From employee to boss: quitting the public sector for a staff-led company
Updated: Apr 6, 2021
Writing for Community Care, MV’s Oliver Cappleman looks at how staff from two care services fared when they left the public sector to set up a social enterprise…
We know adult social care services are facing a crisis. Over the past five years, 31% has been cut from the budgets of local authority adults’ services, representing £4.6bn in real terms.
Councils have already pushed hard to squeeze as much efficiency as they can out of services, with some having to close down altogether. The result is 400,000 fewer people receiving social care services than in 2009-10 as reported by the Association of Directors of Adult Social Services.
So how are services responding? Many are looking at alternative delivery models, which will enable them to rethink services and have more control, such as local authority trading companies, staff-led mutuals and other forms of social enterprise.
But it is a challenging process with some risk attached.
Over the last year Mutual Ventures has supported two adult social care organisations,
PossAbilities and Agewell, to set up as independent not-for-profit social enterprises. So, how have staff in these organisations found the change, what have the big challenges been and are they more optimistic about the future?
PossAbilities (formerly Rochdale adult social care services) is an independent community interest company owned by the staff group. It launched in April last year and has 200 members of staff.
Chief executive Rachel Law says they knew that their services would continue to come under severe financial pressure if they stayed as they were. In particular, they wanted the chance to win new contracts and move away from being reliant on a single funding source.
The idea of becoming a staff-owned company was attractive because, as Rachel highlights, it would give staff more control and they could be more responsive.
So how did the team react?
Naturally, staff had concerns about their terms, conditions and pensions but were also worried that “running a business” might distract them from providing care. Whilst there are still a few members of the team who have found it difficult to come to terms with the move from the public sector, these fears have been largely laid to rest.
As well as a front-line staff representative on the board, the whole team are actively encouraged to come up with new ideas and initiatives. All ideas are presented to the board and some are then implemented. This ensures staff feel empowered and a part of the organisation.
A percentage of budgets have also been given over to managers and staff so that they can determine priorities and spend, giving them a greater say in the running of the organisation. For example, recent decisions to invest in new facilities, such as a light stimulation room, have brought benefits to both staff and service users.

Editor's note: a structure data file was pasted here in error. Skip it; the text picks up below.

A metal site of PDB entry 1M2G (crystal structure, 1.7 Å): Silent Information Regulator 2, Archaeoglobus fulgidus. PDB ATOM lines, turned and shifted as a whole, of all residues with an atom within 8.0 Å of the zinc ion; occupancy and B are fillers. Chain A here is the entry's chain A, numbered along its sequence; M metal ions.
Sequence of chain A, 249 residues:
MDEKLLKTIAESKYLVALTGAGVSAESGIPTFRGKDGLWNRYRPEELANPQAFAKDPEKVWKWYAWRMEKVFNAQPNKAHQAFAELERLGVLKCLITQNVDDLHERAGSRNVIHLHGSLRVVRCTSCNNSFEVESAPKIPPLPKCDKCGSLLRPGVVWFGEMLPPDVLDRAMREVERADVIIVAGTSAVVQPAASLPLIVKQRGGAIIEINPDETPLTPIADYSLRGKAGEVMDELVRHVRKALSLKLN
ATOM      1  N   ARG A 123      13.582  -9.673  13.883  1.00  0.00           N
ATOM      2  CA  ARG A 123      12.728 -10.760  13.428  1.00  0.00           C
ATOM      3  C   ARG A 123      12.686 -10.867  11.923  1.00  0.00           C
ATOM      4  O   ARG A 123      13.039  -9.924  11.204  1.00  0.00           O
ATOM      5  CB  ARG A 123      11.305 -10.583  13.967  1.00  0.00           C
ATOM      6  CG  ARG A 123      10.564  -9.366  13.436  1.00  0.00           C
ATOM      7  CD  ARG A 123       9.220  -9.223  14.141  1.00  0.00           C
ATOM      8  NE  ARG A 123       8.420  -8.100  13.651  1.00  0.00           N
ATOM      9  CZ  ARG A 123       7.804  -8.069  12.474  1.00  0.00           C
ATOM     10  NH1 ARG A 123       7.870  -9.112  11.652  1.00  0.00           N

Rachel now feels the service is on a much firmer footing and they have moved from a position of having to make cuts to one where they are bidding to take over other services. Developing new services, such as supported holidays, has also helped to bring in new income.
All this has enabled PossAbilities to maintain staff terms and conditions, something that many other councils have struggled to do. Cost savings have also come from unexpected places, such as a huge reduction in staff sick leave.
Agewell (formerly part of the NHS in Sandwell delivering support services to older people) is another independent community interest company owned by the staff group. It’s a smaller organisation with nine staff but it has a network of 25 active volunteers and more than 2,000 local members.
Juggling business and day job
As Agewell’s chief executive Deb Harrold says the big question was whether they could handle doing a business plan as well as getting on with the “day job”.
When Mutual Ventures started working with Deb and her team, we stressed the importance of thinking through all the stages of the transition. We helped to draw out and shape their ideas, supporting them to write a robust business plan with a budget that showed Agewell could be sustainable. It soon became apparent that there was quite a bit of entrepreneurial flair within the team.
One of the most common concerns that staff often raise is whether running a business will distract from the important job of delivering services. Deb says that the whole team were determined to keep the focus on supporting older people and this is now firmly locked into the new organisation’s vision and values.
She describes the process as ‘liberating’ and never feels that they lost sight of their vision during the process. Their wealth of knowledge of the needs of local older people informs their services at every step, and they have been able to grow through securing council grant funding for two new services focused on people aged 65 and over.
As a result, Agewell has retained all of the original staff and recruited four new team members.
While a new delivery model won’t be the answer for every service facing challenges, for some it can be a way to preserve and grow services. Getting staff involved early on and addressing any concerns can make a real difference and ensure that the team feels part of the process.